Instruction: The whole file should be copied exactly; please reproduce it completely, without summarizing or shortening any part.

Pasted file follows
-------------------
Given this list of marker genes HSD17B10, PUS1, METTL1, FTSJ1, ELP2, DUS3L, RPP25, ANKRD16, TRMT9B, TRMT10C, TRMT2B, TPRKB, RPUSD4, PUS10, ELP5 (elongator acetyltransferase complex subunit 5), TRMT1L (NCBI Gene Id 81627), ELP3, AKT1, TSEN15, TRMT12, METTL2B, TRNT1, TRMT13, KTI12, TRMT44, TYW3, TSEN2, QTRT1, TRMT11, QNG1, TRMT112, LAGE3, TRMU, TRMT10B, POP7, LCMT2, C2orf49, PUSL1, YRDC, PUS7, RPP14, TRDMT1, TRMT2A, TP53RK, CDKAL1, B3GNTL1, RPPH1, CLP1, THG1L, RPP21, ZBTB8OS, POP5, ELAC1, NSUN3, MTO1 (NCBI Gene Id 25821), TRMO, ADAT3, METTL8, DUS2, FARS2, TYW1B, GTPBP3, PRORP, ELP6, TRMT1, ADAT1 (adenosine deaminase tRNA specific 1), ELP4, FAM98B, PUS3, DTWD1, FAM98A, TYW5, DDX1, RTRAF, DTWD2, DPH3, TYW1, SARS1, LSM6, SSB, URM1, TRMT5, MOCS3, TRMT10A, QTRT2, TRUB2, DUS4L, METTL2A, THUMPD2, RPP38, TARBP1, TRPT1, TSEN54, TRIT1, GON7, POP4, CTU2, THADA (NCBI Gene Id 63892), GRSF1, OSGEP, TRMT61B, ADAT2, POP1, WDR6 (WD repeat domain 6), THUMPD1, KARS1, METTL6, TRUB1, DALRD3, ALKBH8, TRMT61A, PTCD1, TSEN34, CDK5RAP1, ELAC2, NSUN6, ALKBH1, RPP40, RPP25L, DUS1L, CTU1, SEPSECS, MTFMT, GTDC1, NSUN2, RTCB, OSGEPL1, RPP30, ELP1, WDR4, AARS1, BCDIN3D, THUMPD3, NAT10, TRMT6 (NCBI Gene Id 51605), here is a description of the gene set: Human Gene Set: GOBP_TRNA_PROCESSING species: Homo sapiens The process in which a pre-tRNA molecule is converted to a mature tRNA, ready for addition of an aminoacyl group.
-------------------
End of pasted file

Given this list of marker genes HSD17B10, PUS1, METTL1, FTSJ1, ELP2, DUS3L, RPP25, ANKRD16, TRMT9B, TRMT10C, TRMT2B, TPRKB, RPUSD4, PUS10, ELP5 (elongator acetyltransferase complex subunit 5), TRMT1L (NCBI Gene Id 81627), ELP3, AKT1, TSEN15, TRMT12, METTL2B, TRNT1, TRMT13, KTI12, TRMT44, TYW3, TSEN2, QTRT1, TRMT11, QNG1, TRMT112, LAGE3, TRMU, TRMT10B, POP7, LCMT2, C2orf49, PUSL1, YRDC, PUS7, RPP14, TRDMT1, TRMT2A, TP53RK, CDKAL1, B3GNTL1, RPPH1, CLP1, THG1L, RPP21, ZBTB8OS, POP5, ELAC1, NSUN3, MTO1 (NCBI Gene Id 25821), TRMO, ADAT3, METTL8, DUS2, FARS2, TYW1B, GTPBP3, PRORP, ELP6, TRMT1, ADAT1 (adenosine deaminase tRNA specific 1), ELP4, FAM98B, PUS3, DTWD1, FAM98A, TYW5, DDX1, RTRAF, DTWD2, DPH3, TYW1, SARS1, LSM6, SSB, URM1, TRMT5, MOCS3, TRMT10A, QTRT2, TRUB2, DUS4L, METTL2A, THUMPD2, RPP38, TARBP1, TRPT1, TSEN54, TRIT1, GON7, POP4, CTU2, THADA (NCBI Gene Id 63892), GRSF1, OSGEP, TRMT61B, ADAT2, POP1, WDR6 (WD repeat domain 6), THUMPD1, KARS1, METTL6, TRUB1, DALRD3, ALKBH8, TRMT61A, PTCD1, TSEN34, CDK5RAP1, ELAC2, NSUN6, ALKBH1, RPP40, RPP25L, DUS1L, CTU1, SEPSECS, MTFMT, GTDC1, NSUN2, RTCB, OSGEPL1, RPP30, ELP1, WDR4, AARS1, BCDIN3D, THUMPD3, NAT10, TRMT6 (NCBI Gene Id 51605), here is a description of the gene set: Human Gene Set: GOBP_TRNA_PROCESSING species: Homo sapiens The process in which a pre-tRNA molecule is converted to a mature tRNA, ready for addition of an aminoacyl group.